Iowa Deer Herd Declining

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According to the Chicago Tribune, Iowa's legendary whitetail herd is in decline. The herd total is down 10% from a year ago and 29% from its peak four years ago in 2006.

"Deer populations for the state as a whole are declining after displaying strong growth for almost a decade," said Department of Natural Resources deer biologist Tom Litchfield. This year's harvest, which Litchfield projects at about 4 percent lower than last year's, will likely mark the fifth-straight decline after seven-straight record harvests.


jim boyd's picture

Wow, even if this were not

Wow, even if this were not true in effect (and I am sure it is) and were just conjecture, this would really hurt Iowa from an out of state hunter aspect.

Iowa is hard to get drawn for - people spend a lot of time and money going to Iowa hunt - and - they spend a lot of money when they get there... it is a real bonus for the economy.

This type of statistic, and the press that goes with it - come at a time when NO state needs any bad news about revenue flow.

That is one of the reasons I was so floored, and I know this is another topic altogether, when we read that Missouri was unsure about whether or not to establish an elk herd. That just seems to be a no brainer to me.

I do not know if elk can stand hot weather - but if they can - bring them to South Carolina, we will take them!

Back to the Iowa issue - and along with some of the struggles that Illinois has had - makes you wonder if this is cyclic and nothing to worry about of if truly some management mistakes were made.

If it is just nature, that is one thing and you just have to tough it out.

If it is management mistakes, what a crippling blow... and that would be true for Iowa, Illinois or any other state that stands to have a great revenue flow from what is now actually a fairly well established industry.

Americans love recreation and will gladly pay for it - particularly when it is the top of the game - like fishing in Florida, golfing in Augusta or - to this point - deer hunting in the midwest!

I do hope the 2012 prediction is right - heck, my long term plan was to start applying for an Iowa permit in 2011 and hope to hunt there in 2013... it too my buddy three years to get a permit.

Four guys went and all of them had bow opportunities on 130+ deer this past November. One 140+ buck was taken and unfortunately, several were shot and lost - all on public land. Hard times on the hunt for sure - and these guys are deadly bow hunters.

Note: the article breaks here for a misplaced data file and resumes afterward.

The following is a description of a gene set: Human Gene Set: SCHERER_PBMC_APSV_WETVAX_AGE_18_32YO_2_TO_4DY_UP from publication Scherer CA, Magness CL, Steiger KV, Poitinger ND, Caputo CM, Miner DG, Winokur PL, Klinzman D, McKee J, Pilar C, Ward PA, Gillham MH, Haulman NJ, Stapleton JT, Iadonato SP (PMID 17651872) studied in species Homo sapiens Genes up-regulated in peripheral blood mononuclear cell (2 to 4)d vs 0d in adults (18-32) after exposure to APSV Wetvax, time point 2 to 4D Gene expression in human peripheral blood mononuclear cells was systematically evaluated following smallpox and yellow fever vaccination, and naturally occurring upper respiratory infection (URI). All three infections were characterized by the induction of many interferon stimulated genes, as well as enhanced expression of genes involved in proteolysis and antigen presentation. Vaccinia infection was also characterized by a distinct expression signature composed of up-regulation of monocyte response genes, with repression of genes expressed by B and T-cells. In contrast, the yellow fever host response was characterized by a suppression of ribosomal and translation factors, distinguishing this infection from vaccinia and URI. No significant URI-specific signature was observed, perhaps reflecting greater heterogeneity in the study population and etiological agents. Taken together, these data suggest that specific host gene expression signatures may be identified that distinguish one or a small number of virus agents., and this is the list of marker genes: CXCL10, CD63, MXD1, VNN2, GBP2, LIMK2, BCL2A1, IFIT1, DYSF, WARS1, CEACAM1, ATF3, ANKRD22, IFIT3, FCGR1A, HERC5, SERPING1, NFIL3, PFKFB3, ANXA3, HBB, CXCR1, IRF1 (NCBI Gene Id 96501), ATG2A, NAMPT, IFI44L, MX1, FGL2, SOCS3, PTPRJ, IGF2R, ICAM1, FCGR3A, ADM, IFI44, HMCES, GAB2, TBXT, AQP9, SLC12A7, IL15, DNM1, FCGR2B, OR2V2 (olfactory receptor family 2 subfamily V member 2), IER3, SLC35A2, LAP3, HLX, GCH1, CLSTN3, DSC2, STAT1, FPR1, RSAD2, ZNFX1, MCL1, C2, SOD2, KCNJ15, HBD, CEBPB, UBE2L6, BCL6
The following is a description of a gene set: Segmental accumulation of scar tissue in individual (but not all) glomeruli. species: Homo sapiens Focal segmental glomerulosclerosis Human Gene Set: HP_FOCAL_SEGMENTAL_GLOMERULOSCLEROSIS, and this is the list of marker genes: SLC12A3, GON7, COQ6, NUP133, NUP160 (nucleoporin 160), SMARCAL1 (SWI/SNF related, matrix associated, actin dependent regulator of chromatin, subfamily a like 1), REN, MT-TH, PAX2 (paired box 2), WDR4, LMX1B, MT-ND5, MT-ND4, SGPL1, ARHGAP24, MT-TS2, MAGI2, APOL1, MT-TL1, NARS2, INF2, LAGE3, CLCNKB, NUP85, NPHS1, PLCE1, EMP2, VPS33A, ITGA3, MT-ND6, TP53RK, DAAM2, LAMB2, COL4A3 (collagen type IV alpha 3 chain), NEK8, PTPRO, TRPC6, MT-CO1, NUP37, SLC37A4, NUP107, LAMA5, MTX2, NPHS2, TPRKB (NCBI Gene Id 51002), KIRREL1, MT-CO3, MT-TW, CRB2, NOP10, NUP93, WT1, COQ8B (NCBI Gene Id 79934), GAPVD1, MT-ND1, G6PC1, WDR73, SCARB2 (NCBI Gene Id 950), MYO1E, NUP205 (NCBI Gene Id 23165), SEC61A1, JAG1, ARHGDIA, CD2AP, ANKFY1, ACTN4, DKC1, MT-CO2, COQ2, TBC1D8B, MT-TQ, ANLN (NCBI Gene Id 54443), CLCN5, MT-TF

I hate to read articles like this. I look at Iowa as on of the monster deer mecca's. My wife has family in central Iowa. I had never been there before and I couldnt believe my eyes when we went to visist family up there about 5 years again.  I have never seen, growing up in the south, deer of that size. Seems they were everywhere  Now 5 years later im not sure whats going on.

Ca_Vermonster's picture

Well, as it says in the

Well, as it says in the article, it's mostly about the does.  Many, many states are taking up quality deer management.  They believe that a strong deer herd is a well balanced herd, and that means bringing in the buck to doe ratio closer to even.  Therefore, they are increasing the doe permits.

I don't agree with it, but that's what it's all about.  I believe, as long as the carrying capacity of the land is not reached, then there is no reason to shoot so many doe.

jaybe's picture

I don't know if the entire

I don't know if the entire article has been removed or if I'm not doing something right.

I clicked on the (read more) and went nowhere.

Having said that, however, I also have an opinion about the decline of deer herds in many states.

Call me a skeptic if you will, but from what I have observed in my state of Michigan, I am convinced that the insurance companies have more to do with the "management" of our deer herd than any other single entity.

Unfortunately, as in almost all areas of human life, "follow the money and you will find the answer".

Just like the career politicians who are more concerned about getting re-elected than actually serving their constituents, I fear that many of our wildlife agencies are in a self-preservation mode and are willing to take the money offered by lobbyists rather than to be faithful to the people who depend on them to serve them and the deer herd.

While our DNR claims to be following the advice of "science and proven deer management principles", the results say otherwise.

Our annual harvest has been on the decline for several years, even though the number of antlerless permits has increased.

Hunter participation continues to fall, which should mean that there would be more deer available, not less.

Talk to any hunter who spends time in the woods - from just about any part of the state - and you'll hear report after report of fewer deer sighted and taken.

As far as Iowa is concerned, it doesn't surprise me to hear that a declining deer herd is directly linked to an overharvest of does.